Dead Presidents

Historical facts, thoughts, ramblings and collections on the Presidency and about the Presidents of the United States.

By Anthony Bergen
Posts tagged "John Quincy Adams"

These are the only books I received today — John Quincy Adams: American Visionary by Fred Kaplan (BOOK | KINDLE, available now from Harper) and Rebel Souls: Walt Whitman and America’s First Bohemians by Justin Martin (BOOK | KINDLE, available September 2nd from Da Capo Press) — but it’s all good because anything about JQA makes me happy, and Walt Whitman is Walt Whitman.

Both of these titles look like solid reads, so check them out!

Asker Anonymous Asks:
Who is your favorite Adams? Henry, John Quincy, or John?
deadpresidents deadpresidents Said:

My favorite Adams is actually Henry Adams, grandson of John Quincy and great-grandson of John, who was homies with John Hay and wrote one of the greatest and most pretentious autobiographies of all-time, The Education of Henry Adams (BOOK | KINDLE).

But of the two Presidents, I am a fan of both of them, but I probably love John Quincy a little bit more than I love his father.


6th President of the United States (1825-1829)

Full Name: John Quincy Adams
Born: July 11, 1767, Braintree (present-day Quincy), Massachusetts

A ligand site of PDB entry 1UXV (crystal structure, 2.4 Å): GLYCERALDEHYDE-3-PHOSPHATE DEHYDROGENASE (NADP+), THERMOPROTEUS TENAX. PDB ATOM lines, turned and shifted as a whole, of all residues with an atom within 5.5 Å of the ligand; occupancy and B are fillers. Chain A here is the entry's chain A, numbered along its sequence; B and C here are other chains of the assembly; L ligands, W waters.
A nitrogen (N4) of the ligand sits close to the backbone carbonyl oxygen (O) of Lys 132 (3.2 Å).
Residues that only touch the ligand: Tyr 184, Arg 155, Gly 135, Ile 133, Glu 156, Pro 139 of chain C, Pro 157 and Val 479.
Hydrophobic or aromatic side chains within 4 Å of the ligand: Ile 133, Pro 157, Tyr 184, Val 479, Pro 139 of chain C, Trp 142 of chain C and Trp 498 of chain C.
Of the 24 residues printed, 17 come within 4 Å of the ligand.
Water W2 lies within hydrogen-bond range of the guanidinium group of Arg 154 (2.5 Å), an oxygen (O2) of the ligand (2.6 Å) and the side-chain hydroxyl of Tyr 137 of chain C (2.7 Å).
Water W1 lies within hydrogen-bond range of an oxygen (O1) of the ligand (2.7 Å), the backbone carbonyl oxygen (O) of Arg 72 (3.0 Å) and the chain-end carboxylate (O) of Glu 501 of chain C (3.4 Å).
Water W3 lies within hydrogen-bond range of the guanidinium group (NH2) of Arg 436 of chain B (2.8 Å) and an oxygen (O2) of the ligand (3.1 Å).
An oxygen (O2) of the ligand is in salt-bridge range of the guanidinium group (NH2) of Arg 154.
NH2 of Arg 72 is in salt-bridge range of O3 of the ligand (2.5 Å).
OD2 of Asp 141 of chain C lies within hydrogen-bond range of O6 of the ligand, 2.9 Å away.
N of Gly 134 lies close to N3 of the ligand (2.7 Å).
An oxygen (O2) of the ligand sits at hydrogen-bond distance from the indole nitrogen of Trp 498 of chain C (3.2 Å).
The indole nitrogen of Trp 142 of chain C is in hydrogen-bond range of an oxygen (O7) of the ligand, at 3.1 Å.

Political Party: Democratic-Republican
State Represented: Massachusetts
Term: March 4, 1825-March 4, 1829
Age at Inauguration: 57 years, 236 days
Administration: 10th
Congresses: 19th and 20th
Vice President: John Caldwell Calhoun (1825-1829)
Died: February 23, 1848, Speaker’s Room, United States Capitol Building, Washington, D.C.
Age at Death: 80 years, 227 days
Buried: United First Parish Church, Quincy, Massachusetts

2012 Dead Presidents Ranking: 26 of 26 [↔]

John Quincy Adams, like James Buchanan, was one of the most qualified men to ever serve as President.  What hindered Adams in the Presidency, however, wasn’t the same things that made Buchanan the worst President; it was the same things that made his father, John Adams, the only one-term President of the first five.  The Adams men didn’t have the temperament for executive leadership and, in an office like the Presidency, it hurt them politically.  Where both of them excelled was in diplomacy and legislative thinking, which is where JQA spent the last 18 years of his life and happily erased the memory of his Presidency.

1948: Schlesinger Sr./Life Magazine:  11 of 29
1962: Schlesinger Sr./New York Times Magazine:  13 of 31
1982: Neal/Chicago Tribune Magazine:  19 of 38
1990: Siena Institute:  16 of 40
1996: Schlesinger Jr./New York Times Magazine:  18 of 39
2000: C-SPAN Survey of Historians:  19 of 41
2000: C-SPAN Public Opinion Poll:  15 of 41
2005: Wall Street Journal/Presidential Leadership:  25 of 40
2009: C-SPAN Survey of Historians:  19 of 42
2010: Siena Institute:  19 of 43
2011: University of London’s U.S. Presidency Centre:  20 of 40

I weep for the liberty of my country. The rights of the people have been bartered for promises of office…The voice of the people of the West have been disregarded, and demagogues barter them as sheep in the shambles for their own views and personal aggrandizement.
Andrew Jackson, on the election of John Quincy Adams, in a letter to John Overton, February 18, 1825